I very much liked Eli Lake the one time I met him (at a party organized by our mutual friend Laura Rozen). He’s a terrific reporter, much better than the rather dubious publications that often pay his wages (the now departed print version of New York Sun, the Washington Times). He really should be working for the Washington Post or the New York Times: he’s one of the very few neo-conservatives out there that is capable of genuine, ground-breaking gum-shoe reporting.
Having said that, he’s also a bit of an ideologue, as witness a recent tweet he sent out: “Re: Wikileaks Do you get the impression Arab leaders care more about settlements or Iran?”
This is written in support of the position that the United States should be indifferent to the continued building of settlements by the Israeli and that the real problems in the Middle East centre around Iran’s nuclear ambitions.
Now, it’s absolutely true that “Arab leaders” care more about Iran’s nuclear program than they do about the Palestinians. But “Arab leaders” are not “leaders” in any real sense: every one of them is an autocrat. So let’s refine this and say that Arab elites don’t care about the Palestinians. Of course, Arab elites is not alone in this attitude of cruel indifference. The American elite and the Israeli elite don’t care much for the Palestinians either. That’s the reason the United States and Israel are so often able to work well with autocratic Arab regimes.
But if we look outside elite circles, it’s pretty clear that the Arab masses as a whole do care about the Palestinians. One reason (among several) why the Arab masses hate their autocratic rulers is that they regard these rulers as puppets of the United States who have sold out the Palestinians. One example among many will do: ordinary Egyptian citizens often protest on behalf of the Palestinians. These protests are almost always crushed by that satrap Mubarak.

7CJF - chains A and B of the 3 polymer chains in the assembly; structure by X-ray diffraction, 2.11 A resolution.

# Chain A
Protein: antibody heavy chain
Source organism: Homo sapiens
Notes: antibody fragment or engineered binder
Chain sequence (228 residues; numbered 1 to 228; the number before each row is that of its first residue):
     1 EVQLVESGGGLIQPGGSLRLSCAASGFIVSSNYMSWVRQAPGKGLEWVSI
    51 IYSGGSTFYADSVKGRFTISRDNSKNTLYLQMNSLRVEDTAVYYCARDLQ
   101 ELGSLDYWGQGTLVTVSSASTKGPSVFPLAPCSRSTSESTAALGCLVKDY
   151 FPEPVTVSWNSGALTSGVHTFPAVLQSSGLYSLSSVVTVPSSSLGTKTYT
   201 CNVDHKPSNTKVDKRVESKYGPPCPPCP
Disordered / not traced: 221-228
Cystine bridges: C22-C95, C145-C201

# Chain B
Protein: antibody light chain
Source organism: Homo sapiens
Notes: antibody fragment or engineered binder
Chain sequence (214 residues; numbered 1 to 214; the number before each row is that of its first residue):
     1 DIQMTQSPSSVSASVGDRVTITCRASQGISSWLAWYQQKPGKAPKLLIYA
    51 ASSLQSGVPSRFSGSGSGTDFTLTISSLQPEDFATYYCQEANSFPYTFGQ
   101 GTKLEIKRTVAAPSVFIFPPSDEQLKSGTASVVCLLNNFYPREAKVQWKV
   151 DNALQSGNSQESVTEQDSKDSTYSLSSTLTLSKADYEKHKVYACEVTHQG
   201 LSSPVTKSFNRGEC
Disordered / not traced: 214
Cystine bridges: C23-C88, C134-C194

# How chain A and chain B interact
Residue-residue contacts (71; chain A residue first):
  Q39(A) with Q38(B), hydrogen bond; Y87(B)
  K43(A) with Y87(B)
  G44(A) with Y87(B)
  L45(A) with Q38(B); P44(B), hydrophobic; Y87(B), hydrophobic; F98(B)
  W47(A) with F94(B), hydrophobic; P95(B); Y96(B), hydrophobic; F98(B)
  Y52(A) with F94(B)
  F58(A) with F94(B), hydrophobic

The alliance between Arab autocrats, the American foreign policy elite and the Israeli foreign policy elite has already done much damage to the world. The fact that these allies are now finding common cause in launching a war against Iran is very disturbing. Eli Lake, who claims to support the cause of democracy promotion, should be much more sceptical of this alliance system than he allows himself to be.
Both the Arab autocrats and the Israeli foreign policy elite sit on top of highly unstable societies. Historically autocratic regimes are quite brittle. And as hope for the two state solution dies, it’ll become harder and harder to think of Israel as a democracy. So the question becomes: is it really in the interest of the United States to ally itself with autocratic Arab regimes and an Israel that will indefinitely govern over a large and immiserated Arab population? Such an alliance system is inherently shaky and will only lead to disaster.
Iran’s nuclear program does present a challenge to the international order. But before we listen to calls for war, we have to ask where these cries are coming from. The drumbeat for war is also a way of drowning out by noise any critique of problems closer at home, the problems that bedevil America’s allies in the region.